Family of Former Trump Adviser Flynn Opens Legal Defense FundBy and
Fund will take money from U.S. citizens, permanent residents
Flynn is believed to be a focus of Mueller’s investigation
The family of former National Security Adviser Michael Flynn has set up a fundraising operation to help cover legal costs associated with investigations into possible Russian interference in the 2016 election and his interactions with Russian officials.
"Lori and I are very grateful to my brother Joe and sister Barbara for creating a fund to help pay my legal defense costs," Flynn tweeted Monday. "We deeply appreciate the support of family and friends across this nation who have touched our lives."
Flynn appears to be the first associate of President Donald Trump to begin raising money for legal costs tied to the federal and congressional investigations, though others are also looking into the logistics.
A retired U.S. Army lieutenant general who was a top adviser to Trump’s presidential campaign, Flynn was forced to resign from his post as White House national security adviser just weeks into the presidency. Administration officials said Flynn misled Vice President Mike Pence about the content of his calls with the Russian ambassador during the transition.
Flynn is among more than a dozen former Trump campaign officials and advisers who are at risk of hefty legal costs following the appointment in May of special counsel Robert Mueller. Flynn is believed to be a focus of Mueller’s investigation and even if he’s never charged with a crime, his legal costs could reach hundreds of thousands of dollars or more, lawyers have said.
"The various investigations arising out of the 2016 presidential election have placed a tremendous financial burden on our brother Mike and his family," Flynn’s brother and sister, Joe Flynn and Barbara Redgate, said in a joint statement. "The enormous expense of attorneys’ fees and other related expenses far exceed their ability to pay."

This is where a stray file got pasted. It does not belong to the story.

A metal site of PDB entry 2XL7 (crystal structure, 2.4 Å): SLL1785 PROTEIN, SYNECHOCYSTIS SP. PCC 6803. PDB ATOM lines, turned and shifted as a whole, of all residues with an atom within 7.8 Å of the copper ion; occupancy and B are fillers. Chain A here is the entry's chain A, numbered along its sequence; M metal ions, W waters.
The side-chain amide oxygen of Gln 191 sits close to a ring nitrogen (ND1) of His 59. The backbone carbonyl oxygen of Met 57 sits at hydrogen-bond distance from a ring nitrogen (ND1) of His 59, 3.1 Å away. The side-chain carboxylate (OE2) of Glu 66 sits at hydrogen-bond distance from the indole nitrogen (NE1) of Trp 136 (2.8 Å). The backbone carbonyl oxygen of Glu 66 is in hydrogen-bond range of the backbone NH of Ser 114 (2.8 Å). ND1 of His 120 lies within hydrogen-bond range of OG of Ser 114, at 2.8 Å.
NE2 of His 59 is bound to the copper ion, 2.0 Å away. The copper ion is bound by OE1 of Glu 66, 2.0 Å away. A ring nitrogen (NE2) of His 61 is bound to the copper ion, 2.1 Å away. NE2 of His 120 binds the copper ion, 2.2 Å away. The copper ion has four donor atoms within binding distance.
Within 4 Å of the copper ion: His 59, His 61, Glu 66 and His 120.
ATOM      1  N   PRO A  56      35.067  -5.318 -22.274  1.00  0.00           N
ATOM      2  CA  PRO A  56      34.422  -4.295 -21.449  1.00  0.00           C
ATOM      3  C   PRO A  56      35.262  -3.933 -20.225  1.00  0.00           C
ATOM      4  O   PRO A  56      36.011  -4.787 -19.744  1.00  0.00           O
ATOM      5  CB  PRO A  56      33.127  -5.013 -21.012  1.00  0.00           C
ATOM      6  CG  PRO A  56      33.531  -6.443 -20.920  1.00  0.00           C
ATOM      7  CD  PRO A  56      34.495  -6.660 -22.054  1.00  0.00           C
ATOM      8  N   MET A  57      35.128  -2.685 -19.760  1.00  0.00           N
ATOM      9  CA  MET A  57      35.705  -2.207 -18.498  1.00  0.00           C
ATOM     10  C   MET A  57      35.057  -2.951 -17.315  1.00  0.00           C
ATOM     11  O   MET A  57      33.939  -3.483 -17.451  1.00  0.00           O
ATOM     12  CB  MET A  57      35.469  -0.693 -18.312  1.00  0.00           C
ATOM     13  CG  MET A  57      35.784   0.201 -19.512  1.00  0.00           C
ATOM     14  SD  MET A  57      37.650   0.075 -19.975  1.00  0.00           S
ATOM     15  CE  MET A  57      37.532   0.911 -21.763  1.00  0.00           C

The Office of Government Ethics issued rules in 1993 governing legal defense funds for government officials while they are in office. Flynn’s fund, however, would be under no obligation to follow them since he’s no longer a government employee, said Stan Brand, a partner with Akin Gump Strauss Hauer & Feld.
"The only thing that governs it would be IRS regulations on the gift tax," he said. "Those funds wouldn’t be income to him, he would say they were used to defray legal fees incurred in the course of his business."
The fund will not accept contributions from the Trump campaign or the Trump Organization, a person with knowledge of the fund said.
The donation page of the fund’s website says it will accept contributions only from U.S. citizens and permanent residents. But according to Brand, because Flynn left the Trump administration, the fund could accept contributions from corporations and foreign donors. "For people in government it’s much trickier to accept donations," he said.
The Trump campaign doesn’t appear to be short on cash to cover legal costs and has been fundraising for re-election much earlier than past first-term presidents. Trump’s three fundraising committees ended June with $22.6 million cash on hand, including $11.9 million in his campaign coffers. Trump raised $13.3 million through the fundraising committees in the second quarter, up from the $12.6 million during the prior three months.
Campaign disclosures through the end of June show it made a $50,000 payment to the law firm of the attorney representing Donald Trump Jr., dated almost two weeks before news reports that he had a meeting with a Russian lawyer who had promised damaging information about Democratic nominee Hillary Clinton.
The Trump campaign sent $538,264 in the second quarter of 2016 to Jones Day, its legal counsel, as the Russia investigation intensified. That was more than twice what it spent over the three previous months.
— With assistance by Shannon Pettypiece